ProSweets 2022 promises major sustainable packaging focus

Stand: TLM, Halle 10.1

A core theme of sustainable packaging is set to take centre stage at ProSweets Cologne 2022, returning after the pandemic resulted in the cancellation of this year’s planned event, writes, Neill Barston.

As Confectionery Production has reported recently, a growing number of major businesses operating across the sector are making direct moves to reduce their environmental impact, increasingly switching to eco-friendly materials including mono films or responsibly sourced paper.

The German supplier event trade fair – which has showcased a broad range of industry equipment, systems and broader technology, has continued to operate in parallel to its sister finished product event, ISM. As its organisers noted – the development of sustainable packaging requires an equal level of innovation from machinery businesses, which will be highlighted at the event next January.

Last year’s show, which we reported on including our exclusive video coverage saw a number of equipment innovations being unveiled, and was hailed a considerable success despite falling just as the coronavirus pandemic was unfurling in China – resulting in a decrease in visitors from Asia due to the start of lockdown conditions.

More than 18 months on, and conditions are showing signs of improvement in many territories around the world, including within Germany, with organisers confident that the 2022 live event will proceed as planned.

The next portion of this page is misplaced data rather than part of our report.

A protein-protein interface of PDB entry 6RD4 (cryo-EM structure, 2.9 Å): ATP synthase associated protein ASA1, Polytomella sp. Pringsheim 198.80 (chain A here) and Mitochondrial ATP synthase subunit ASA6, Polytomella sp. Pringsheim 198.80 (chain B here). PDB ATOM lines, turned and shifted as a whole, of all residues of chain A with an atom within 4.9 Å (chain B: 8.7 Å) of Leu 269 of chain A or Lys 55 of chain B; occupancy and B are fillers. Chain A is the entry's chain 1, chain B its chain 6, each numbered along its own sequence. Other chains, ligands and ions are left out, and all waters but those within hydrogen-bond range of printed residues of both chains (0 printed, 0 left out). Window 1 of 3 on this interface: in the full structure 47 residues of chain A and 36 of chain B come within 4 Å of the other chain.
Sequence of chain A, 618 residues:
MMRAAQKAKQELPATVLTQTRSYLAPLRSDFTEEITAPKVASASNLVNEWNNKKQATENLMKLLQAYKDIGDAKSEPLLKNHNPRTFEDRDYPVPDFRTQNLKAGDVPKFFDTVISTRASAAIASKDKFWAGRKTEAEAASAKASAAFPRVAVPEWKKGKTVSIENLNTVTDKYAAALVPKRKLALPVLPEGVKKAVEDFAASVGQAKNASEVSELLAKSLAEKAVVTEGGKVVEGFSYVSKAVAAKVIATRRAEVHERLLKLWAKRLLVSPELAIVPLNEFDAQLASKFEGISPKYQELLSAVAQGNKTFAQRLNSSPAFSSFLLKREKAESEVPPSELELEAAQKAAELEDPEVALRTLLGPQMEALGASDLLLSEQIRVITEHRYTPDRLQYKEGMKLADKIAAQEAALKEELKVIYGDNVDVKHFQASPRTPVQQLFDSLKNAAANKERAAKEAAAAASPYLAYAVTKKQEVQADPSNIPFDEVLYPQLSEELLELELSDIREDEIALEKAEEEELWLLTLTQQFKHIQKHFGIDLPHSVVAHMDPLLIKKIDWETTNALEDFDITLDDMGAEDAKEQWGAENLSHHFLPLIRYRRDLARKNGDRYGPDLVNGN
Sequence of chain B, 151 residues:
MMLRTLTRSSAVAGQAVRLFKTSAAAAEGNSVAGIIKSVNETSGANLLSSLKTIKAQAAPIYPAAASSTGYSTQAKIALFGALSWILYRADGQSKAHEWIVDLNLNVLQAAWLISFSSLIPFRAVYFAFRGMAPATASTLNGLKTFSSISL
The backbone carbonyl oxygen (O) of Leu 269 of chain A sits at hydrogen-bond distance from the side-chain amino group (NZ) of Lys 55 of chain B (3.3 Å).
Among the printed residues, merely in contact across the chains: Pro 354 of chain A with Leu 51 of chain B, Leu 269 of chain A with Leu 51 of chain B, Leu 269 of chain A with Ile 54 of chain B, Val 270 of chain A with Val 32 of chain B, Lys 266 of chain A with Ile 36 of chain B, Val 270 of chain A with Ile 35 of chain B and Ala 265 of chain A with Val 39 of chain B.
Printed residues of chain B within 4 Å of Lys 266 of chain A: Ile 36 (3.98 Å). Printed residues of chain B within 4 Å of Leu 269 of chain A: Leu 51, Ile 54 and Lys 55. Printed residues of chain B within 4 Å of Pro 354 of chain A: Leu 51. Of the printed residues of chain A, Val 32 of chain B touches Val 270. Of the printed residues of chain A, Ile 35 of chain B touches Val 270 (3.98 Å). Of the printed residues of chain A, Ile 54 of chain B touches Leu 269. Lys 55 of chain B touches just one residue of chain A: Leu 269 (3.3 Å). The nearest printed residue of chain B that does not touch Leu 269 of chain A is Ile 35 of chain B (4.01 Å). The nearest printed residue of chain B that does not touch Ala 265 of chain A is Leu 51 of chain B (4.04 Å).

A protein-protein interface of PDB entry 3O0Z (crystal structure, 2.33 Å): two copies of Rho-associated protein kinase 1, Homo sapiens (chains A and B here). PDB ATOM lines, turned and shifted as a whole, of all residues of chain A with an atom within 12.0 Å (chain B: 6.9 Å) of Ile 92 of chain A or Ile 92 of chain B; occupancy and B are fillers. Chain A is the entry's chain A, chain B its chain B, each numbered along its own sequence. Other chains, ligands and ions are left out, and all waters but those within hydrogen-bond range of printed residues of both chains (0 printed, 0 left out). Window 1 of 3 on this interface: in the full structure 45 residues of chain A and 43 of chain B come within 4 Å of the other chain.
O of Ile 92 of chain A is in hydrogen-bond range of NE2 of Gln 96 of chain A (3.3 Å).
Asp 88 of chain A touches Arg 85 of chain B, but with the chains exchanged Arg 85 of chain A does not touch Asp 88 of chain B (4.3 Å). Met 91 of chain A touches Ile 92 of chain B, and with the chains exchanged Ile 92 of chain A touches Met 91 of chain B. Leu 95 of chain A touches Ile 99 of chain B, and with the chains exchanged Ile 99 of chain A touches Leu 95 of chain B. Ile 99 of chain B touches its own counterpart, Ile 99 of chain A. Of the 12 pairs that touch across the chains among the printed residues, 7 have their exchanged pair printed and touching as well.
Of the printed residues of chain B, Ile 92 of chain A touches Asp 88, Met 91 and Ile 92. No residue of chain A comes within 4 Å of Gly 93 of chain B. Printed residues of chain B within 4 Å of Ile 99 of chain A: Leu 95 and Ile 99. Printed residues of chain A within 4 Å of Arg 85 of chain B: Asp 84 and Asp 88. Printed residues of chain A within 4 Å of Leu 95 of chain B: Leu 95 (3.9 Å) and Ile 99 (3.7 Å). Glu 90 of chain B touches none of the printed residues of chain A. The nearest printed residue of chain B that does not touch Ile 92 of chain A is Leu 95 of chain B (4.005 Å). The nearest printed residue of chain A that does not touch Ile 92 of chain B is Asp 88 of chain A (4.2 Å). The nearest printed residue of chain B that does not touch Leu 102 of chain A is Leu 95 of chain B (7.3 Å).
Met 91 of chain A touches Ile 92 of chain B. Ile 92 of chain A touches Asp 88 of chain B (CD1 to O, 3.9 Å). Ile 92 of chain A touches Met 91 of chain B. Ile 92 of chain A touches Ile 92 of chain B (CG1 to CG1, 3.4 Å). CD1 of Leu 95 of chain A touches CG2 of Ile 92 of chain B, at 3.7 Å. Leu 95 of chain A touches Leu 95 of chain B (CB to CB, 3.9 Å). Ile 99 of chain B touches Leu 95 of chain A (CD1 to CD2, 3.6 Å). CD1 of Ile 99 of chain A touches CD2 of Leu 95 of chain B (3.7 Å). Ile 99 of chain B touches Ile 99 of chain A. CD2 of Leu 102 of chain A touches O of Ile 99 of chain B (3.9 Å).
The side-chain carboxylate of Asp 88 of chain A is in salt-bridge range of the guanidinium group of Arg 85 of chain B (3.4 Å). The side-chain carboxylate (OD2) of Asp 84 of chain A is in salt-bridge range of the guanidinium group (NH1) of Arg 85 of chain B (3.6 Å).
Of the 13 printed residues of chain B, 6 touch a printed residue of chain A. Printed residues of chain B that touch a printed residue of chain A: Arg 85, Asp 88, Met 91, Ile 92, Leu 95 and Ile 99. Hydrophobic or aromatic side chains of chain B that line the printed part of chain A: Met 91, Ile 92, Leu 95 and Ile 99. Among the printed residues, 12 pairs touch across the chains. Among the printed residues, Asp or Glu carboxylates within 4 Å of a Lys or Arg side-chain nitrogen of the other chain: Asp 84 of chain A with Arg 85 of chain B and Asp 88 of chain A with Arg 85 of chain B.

As Prosweets organisers noted, packaging is playing a more vital role than ever in the battle to win over the favour of the consumers at the point of sale. Recycling-friendly design will become of key importance in the advertising and communications segment once the EU’s “Green Deal” comes into force at the latest – a trend which will be reflected at ProSweets Cologne 2022 in Cologne.

Sustainable packaging has become a significant aspect for the entire sweets and snacks industry. A conclusion that can also be drawn from a survey carried out in March on behalf of the German Packaging Institute (dvi). According to the survey, the consumers in Germany consider packaging to be more sustainable than ever. 44 percent – around half of the respondents – claimed that packaging had progressed considerably in terms of its environmental-friendliness.

Consequently, the The 3R principle – Reduce, Reuse, Recycle – is firmly anchored in the strategies of the industry, because the latest progress includes both savings in material as well as the implementation of new packing materials as well as intelligent designs for the recycling.

Moreover, the Executive Director of dvi, Kim Cheng, emphasised that in spite of all environmental progress the core function of the packaging has not been neglected. “Packaging is becoming more sustainable while at the same time fulfilling its purpose more efficiently. It is hygienic, protects the goods from damage and perishing, make them last longer, transportable and safe to use,” Cheng stated. For the exhibiting companies at the Cologne fair grounds it is thus decisive whether and how the change-over to sustainable packing materials can be realised without compromising the functionality and convenience.

A current trend in the packaging development is evident here: In the meantime, paper or cardboard is being implemented instead of plastic where possible. The innovative paper solutions feature integrated hot sealing possibilities and moisture barriers against steam. At the same time, they comprise up to 95 percent or more of renewable materials.